Charlotte Walker-Said is a historian of Africa who specializes in the history of Christianity and Law in West Africa. She is a professor at CUNY-John Jay College in New York City and has also taught at Harvard University, the University of Chicago, and Webster University. She has lived and traveled in Cameroon as well as Mozambique, Tanzania, and South Africa. She is completing a book on Christianity and the history of the African family during French colonialism in Cameroon. Today, she is thrilled to discuss her book on Protestantism and Catholicism in Cameroon in the 20th century, which her research reveals transformed family and community traditions in African societies. She is interested in the relationship between faith and family and the ways that families use their spiritual life to guide their everyday interactions with repressive forces such as colonialism and imperialism. Check out her website at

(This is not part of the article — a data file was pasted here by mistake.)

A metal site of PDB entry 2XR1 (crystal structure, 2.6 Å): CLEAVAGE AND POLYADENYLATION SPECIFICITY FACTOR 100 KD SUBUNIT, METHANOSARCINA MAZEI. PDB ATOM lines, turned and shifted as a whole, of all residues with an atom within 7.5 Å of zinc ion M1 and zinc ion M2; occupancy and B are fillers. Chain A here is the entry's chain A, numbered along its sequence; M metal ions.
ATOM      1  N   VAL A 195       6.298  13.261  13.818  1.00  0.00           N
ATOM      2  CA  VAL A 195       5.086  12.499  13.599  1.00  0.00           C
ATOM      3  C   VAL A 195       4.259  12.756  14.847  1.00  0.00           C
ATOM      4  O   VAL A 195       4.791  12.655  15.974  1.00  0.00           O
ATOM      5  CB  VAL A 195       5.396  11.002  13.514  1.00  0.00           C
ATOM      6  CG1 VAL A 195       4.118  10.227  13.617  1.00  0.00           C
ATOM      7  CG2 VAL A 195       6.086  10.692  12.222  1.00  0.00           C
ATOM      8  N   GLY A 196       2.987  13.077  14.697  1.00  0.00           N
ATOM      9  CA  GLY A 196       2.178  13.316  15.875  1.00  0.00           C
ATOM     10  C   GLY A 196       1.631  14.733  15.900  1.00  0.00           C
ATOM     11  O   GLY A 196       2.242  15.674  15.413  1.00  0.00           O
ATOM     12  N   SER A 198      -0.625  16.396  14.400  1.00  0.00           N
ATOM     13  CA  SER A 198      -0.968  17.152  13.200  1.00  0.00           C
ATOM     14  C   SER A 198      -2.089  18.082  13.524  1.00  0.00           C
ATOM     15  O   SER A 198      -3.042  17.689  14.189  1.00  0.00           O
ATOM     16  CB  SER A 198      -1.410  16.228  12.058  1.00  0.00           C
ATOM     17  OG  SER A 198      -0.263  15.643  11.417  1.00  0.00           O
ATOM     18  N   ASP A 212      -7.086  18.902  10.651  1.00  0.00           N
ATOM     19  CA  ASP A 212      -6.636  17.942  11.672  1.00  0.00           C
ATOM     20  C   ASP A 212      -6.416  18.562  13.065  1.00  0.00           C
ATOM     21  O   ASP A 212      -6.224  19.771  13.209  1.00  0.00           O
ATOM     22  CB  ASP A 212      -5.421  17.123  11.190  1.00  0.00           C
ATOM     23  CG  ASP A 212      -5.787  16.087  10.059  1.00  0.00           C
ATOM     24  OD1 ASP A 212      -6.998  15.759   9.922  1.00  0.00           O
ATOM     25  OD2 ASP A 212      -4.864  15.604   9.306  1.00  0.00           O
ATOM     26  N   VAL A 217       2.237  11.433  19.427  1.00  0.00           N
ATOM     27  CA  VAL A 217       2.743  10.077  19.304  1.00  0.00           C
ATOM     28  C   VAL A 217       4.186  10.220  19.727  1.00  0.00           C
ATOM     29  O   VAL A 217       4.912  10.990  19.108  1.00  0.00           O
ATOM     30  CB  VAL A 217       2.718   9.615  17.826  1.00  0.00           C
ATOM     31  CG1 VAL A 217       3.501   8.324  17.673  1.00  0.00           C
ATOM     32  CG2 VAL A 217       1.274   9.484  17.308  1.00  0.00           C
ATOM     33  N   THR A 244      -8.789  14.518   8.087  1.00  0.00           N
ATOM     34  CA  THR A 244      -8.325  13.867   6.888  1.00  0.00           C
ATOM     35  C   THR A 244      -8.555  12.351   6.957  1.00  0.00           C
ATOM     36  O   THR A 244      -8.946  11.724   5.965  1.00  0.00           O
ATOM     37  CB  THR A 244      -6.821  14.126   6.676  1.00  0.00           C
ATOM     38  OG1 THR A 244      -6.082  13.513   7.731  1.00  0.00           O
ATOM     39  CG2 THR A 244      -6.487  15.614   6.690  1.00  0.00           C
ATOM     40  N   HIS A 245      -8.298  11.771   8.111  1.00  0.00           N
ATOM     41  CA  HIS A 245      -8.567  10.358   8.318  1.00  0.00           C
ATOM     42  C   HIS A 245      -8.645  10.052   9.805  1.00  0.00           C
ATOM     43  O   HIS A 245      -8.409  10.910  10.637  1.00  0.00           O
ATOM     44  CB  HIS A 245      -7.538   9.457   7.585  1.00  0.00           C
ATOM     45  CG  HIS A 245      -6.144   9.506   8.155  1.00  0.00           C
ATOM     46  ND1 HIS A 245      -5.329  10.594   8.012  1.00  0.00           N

Overview of episode

What makes a man a man? What does it mean to be a spiritual man? How does society influence the ways of being man today? There are some schools of thought that suggest that we perform gender. The argument is that being a man (masculinity), or woman (femininity), is largely influenced by the context and culture – time and place – in which we live. In this episode, host Pete Saunders talks with Charlotte Walker-Said, professor at CUNY-John Jay College in New York City, about how African men perform masculinity and the future of gender equality in Africa. They also talk about faith, family, and the fight against oppressive forces in Africa.

1 How to make a man
2 Demands and evolution of masculinity
3 From gender complementarity to gender equality
4 Faith, Power, and Family